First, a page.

Over the next two months, in this issue of Femnista, we celebrate the sidekicks… the lesser-knowns who may spend more time in the background than at the forefront but who are never forgotten. Continue reading
MARCH / APRIL 2015: BY CHARITY BISHOP
Ancient History is full of incredible stories … Greece has many myths, the Romans their centuries of triumph and devastation, and Jews have the oldest lineage and timeline in history. From demi-gods to Yahweh, the burning of Rome to Abraham, generations have read these tales with wonder, adapting them into religious beliefs and defending them to the death. Since the invention of film, Hollywood has revisited these stories many times, adapting them for modern audiences. Controversy has raged ever since, with viewers responding to or rejecting these accounts, depending on the respect shown to the source material.
Two recent major films were huge disappointments to their studios, both “based on” Bible stories: Noah and Exodus. Controversy raged over the negative depiction of God, the casting of Moses, the insanity of Noah, the invention of new characters and situations, and ill-advised remarks by the director and leading actors… so Christian audiences did not attend, causing both to be failures, much to their mystification. This has happened many times, yet studios continue to invent, alter, and twist the story to fit an anti-original story agenda, then wonder why we do not respond.
It’s simple. We want the story as we know it, as it is told in the historical or Biblical accounts. Would you want the ending of your favorite book changed? Or your favorite character turned into a villain? No! Tell it the way it should be told. No modernizations. No out-of-character additions. No political correctness. Just tell it the way we know it, with some good writing, and we will see it.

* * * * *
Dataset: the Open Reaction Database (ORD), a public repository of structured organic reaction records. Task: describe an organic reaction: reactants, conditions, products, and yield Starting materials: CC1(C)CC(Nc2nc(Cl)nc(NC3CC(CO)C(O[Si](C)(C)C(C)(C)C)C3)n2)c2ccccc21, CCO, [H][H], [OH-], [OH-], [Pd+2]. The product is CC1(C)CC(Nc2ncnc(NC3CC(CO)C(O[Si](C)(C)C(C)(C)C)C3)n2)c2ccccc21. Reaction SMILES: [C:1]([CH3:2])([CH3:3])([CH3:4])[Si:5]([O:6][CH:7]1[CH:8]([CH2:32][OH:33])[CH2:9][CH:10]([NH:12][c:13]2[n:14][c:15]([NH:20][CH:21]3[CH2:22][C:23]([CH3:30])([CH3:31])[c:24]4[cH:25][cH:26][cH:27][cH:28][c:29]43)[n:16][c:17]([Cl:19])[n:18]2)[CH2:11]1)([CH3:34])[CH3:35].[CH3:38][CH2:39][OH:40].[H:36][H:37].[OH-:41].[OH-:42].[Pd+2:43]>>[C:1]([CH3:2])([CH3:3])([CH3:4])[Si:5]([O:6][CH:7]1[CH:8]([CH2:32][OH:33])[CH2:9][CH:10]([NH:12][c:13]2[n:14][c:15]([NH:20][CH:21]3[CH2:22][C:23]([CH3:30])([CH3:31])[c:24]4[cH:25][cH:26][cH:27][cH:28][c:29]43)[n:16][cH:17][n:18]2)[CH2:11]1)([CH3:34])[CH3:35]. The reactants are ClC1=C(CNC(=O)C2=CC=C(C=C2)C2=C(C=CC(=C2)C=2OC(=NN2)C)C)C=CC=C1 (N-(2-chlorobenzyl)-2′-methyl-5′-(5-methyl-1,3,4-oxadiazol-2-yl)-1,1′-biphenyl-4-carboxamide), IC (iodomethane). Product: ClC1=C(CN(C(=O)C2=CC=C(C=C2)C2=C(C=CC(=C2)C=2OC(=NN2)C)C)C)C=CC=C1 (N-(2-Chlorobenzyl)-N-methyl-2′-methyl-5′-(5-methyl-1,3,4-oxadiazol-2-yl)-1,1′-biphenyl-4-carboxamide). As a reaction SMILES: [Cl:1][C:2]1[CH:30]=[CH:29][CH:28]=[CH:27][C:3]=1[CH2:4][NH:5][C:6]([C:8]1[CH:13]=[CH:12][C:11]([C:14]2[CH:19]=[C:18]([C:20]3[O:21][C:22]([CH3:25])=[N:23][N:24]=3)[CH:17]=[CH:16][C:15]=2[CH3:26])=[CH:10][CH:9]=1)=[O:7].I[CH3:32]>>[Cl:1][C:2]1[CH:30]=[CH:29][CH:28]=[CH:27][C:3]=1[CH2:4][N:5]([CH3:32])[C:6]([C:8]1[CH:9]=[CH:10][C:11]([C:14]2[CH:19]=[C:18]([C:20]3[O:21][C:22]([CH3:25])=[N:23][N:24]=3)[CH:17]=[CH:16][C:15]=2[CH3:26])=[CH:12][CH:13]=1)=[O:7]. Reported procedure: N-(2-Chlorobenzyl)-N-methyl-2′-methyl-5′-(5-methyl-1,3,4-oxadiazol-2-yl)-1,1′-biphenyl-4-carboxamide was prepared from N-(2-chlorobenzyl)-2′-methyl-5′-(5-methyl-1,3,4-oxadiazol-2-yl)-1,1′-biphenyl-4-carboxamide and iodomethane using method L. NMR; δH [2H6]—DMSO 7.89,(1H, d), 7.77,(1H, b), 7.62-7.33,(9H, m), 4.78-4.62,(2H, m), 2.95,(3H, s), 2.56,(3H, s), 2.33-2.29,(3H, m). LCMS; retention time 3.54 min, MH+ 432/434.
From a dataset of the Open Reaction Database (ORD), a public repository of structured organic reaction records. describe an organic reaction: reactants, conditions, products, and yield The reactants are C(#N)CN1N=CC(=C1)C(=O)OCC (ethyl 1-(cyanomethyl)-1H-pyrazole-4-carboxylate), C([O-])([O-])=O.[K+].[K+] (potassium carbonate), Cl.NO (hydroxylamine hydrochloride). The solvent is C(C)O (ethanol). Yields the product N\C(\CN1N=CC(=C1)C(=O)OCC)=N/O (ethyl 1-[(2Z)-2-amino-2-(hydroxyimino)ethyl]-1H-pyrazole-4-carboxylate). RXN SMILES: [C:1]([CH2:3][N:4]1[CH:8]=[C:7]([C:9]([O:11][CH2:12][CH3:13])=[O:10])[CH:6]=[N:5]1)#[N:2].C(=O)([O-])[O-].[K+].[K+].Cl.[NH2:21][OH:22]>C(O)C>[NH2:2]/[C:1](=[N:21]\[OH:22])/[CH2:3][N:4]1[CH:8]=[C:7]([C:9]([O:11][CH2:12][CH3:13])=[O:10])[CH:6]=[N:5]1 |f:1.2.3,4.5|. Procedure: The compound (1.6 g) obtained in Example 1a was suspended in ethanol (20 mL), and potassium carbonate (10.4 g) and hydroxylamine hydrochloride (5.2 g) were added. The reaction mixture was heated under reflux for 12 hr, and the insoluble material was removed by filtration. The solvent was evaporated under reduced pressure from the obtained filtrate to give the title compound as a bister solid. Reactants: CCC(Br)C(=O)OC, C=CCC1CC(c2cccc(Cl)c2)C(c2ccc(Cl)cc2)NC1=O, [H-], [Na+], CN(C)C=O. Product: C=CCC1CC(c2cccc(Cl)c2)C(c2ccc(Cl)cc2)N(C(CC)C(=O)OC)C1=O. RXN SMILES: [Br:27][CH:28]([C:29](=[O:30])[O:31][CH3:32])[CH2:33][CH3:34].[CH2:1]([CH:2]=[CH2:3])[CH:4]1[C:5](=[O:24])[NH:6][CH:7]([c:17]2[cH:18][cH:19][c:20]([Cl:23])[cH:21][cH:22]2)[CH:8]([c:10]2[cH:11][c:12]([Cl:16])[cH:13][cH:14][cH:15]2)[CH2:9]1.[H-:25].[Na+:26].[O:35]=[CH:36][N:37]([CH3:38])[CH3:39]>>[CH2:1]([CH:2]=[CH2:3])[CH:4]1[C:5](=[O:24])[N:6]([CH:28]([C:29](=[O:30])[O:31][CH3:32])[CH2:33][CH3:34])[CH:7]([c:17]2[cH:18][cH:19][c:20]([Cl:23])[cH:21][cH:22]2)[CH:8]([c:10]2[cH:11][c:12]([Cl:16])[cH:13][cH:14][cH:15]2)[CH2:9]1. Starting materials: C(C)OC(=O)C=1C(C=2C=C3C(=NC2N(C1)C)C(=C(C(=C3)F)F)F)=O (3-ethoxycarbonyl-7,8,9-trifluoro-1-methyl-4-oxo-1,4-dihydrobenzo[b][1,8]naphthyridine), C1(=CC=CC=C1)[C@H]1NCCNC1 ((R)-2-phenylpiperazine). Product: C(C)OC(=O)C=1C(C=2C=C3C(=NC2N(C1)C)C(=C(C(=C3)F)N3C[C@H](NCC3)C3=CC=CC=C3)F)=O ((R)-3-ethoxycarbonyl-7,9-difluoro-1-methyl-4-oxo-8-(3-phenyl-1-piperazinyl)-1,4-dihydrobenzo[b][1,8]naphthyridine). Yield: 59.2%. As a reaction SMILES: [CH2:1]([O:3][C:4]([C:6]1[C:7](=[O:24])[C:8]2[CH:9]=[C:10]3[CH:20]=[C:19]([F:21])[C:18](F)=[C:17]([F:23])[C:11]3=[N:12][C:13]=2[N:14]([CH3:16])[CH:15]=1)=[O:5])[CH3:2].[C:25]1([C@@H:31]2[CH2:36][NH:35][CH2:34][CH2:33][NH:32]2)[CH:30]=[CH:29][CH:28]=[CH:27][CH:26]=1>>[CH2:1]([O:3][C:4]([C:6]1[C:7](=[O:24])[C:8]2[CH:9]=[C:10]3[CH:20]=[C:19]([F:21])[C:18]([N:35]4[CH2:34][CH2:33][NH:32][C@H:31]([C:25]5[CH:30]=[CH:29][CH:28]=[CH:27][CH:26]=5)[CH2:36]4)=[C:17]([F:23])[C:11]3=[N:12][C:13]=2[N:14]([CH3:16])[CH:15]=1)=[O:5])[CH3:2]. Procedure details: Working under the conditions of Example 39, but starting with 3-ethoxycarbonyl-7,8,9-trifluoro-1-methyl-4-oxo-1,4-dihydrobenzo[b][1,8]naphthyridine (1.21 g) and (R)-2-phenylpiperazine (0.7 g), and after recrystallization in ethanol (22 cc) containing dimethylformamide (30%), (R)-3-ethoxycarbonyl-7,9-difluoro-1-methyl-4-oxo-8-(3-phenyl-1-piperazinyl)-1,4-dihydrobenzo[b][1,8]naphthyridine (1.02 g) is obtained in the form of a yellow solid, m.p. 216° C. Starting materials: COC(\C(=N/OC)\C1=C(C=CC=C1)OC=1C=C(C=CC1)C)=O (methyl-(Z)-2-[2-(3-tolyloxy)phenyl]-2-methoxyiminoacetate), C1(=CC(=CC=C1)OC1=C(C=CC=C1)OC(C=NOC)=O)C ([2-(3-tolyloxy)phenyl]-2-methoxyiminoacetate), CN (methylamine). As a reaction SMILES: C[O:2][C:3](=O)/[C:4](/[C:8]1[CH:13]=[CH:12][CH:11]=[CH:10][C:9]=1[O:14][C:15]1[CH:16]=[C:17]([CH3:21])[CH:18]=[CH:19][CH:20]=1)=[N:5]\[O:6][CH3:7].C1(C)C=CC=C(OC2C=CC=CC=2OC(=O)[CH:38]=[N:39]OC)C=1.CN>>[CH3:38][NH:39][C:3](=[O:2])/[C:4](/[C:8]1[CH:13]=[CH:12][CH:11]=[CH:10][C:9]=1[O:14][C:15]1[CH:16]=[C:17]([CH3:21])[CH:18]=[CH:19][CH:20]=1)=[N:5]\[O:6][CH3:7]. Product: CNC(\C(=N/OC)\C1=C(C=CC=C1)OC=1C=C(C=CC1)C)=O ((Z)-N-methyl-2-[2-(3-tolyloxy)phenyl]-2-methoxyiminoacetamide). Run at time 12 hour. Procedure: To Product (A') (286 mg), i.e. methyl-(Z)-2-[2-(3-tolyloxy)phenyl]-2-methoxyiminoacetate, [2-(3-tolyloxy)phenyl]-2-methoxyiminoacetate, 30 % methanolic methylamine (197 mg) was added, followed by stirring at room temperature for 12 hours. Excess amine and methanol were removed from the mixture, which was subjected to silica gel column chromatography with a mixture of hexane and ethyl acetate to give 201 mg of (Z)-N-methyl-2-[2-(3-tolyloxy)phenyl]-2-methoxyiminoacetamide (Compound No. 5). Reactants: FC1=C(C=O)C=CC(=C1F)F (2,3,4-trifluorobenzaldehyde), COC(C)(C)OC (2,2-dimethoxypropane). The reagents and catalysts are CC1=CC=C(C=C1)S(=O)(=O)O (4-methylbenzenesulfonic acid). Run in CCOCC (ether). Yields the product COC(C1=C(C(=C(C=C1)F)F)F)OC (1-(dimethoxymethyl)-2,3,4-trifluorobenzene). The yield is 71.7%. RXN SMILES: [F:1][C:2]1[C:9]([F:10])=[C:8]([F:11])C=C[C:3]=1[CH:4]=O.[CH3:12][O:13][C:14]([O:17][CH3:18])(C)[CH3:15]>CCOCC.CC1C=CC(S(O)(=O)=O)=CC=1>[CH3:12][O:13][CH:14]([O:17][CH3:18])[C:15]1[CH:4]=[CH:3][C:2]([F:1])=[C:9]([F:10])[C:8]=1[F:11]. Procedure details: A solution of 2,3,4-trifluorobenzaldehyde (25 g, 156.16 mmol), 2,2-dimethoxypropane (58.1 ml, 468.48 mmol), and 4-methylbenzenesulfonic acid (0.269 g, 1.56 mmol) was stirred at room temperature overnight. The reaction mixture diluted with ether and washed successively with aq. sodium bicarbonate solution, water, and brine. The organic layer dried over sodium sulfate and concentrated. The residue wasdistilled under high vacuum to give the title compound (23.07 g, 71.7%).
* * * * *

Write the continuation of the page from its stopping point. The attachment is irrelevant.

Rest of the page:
Out of all Biblical films, The Prince of Egypt did it right. It adapted the story of Moses through animation, but still is one of the most profound retellings of the story. Rabbis and other religious leaders were consulted in an effort to pay respectful tribute to the source material, with the basic understanding that it represents the history of an entire nation and is “sacred” source material.
The entertainment industry should learn from this. If they want our money, be respectful of the source material and the audience. ♥
ABOUT THE AUTHOR: Charity Bishop would dearly love to spend all her free time mulling over, theorizing, and philosophizing on the vast spiritual / moral lessons of cinema and Victorian literature, but alas, she must make a living, so her days are spent doing editorial work. She devotes her free time to babysitting her bipolar cat, writing books, blogging, and searching for spiritual truth in all aspects of life… when she isn’t editing Femnista!
SEPT / OCT 2011: BY CHARITY BISHOP
I remember my first literary crush well. He fit every ideal in my mind as to what a good man should be, and he had no time for girls, since he “respected their intellect too much to trust them.” Since I didn’t have a romantic bone in my body (reading The Scarlet Pimpernel I laughed so hard I cried and my best friend did not speak to me for weeks) this literary man was magnificent. I was officially in love! Continue reading